Cloud computing is all the rage in IT circles now-a-days. While it’s been given a nifty new name, in reality it’s not much different than the old days of the mainframe, where you store your data and applications on a centralized system. The advantages of such a system are that you can access it from anywhere—like putting your mainframe on the Internet—and processing and data storage can be moved to any location on the fly. Moving information and processing can either be used to pull users closer to their data, to conserve network resources, or to push the data closer to electricity and other resources.
There are a lot of advantages to such a model, from a practical perspective. A local doctor needn’t spend so much time maintaining a computer, for instance. He can simply place his applications and data “in the cloud,” by housing it on some service on the Internet, and use a rather basic and simple front end computer to access it. If there are fewer local applications, the local computer can be cheaper, and less difficult to maintain. It sounds like an attractive model, as long as you don’t consider the one single problem that will plague cloud computing, as it has plagued all the centralized models of computing before it. Who owns the data?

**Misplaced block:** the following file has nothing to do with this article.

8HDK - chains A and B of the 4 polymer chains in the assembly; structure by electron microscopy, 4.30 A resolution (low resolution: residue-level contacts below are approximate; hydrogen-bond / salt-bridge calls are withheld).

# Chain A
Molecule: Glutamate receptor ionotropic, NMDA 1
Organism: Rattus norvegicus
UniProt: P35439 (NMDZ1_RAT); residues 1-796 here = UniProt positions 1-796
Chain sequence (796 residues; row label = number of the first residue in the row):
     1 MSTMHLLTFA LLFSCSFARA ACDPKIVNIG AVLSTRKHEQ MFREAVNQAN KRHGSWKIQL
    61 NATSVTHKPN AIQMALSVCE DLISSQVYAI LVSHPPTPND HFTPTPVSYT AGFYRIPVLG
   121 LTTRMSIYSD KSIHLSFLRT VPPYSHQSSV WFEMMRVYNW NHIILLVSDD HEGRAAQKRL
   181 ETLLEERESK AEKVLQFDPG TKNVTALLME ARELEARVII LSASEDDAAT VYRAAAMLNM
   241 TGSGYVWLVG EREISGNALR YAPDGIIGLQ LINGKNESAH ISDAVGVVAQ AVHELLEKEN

You see, data is the essence of creativity, in a sense. Data is created when someone writes an article, a book, or just combines existing data in a different way. But data is, in effect, the effect of work. No-one survives without data (although a lot of people are trying to be ignorant and free today, and experiment they are soon to find out simply won’t work). No business survives without data. This issue of data ownership is critical. In fact, part of the reason the personal computer revolution generated a wave of productivity and creativity was because people and companies could own the data they created, rather than being forced to store it on someone else’s hardware. He who owns the storage space owns the data, as Google well knows.
Oh, there are all sorts of contracts, and all sorts of “privacy guards,” of course, but the bottom line question is this: If someone “accidentally” releases something you’ve worked hard on creating into the public view, what is your recourse? Generally speaking, nothing. And if it happens to ruin you, financially or otherwise, well, too bad, in effect. What’s done is done, and there’s no “taking it back.” And what of those “contracts” and “privacy guards?” There are several problems with these things, in fact. But I’m bumping my 500 word limit, so I’ll consider the problems with computing in the cloud in the next installment.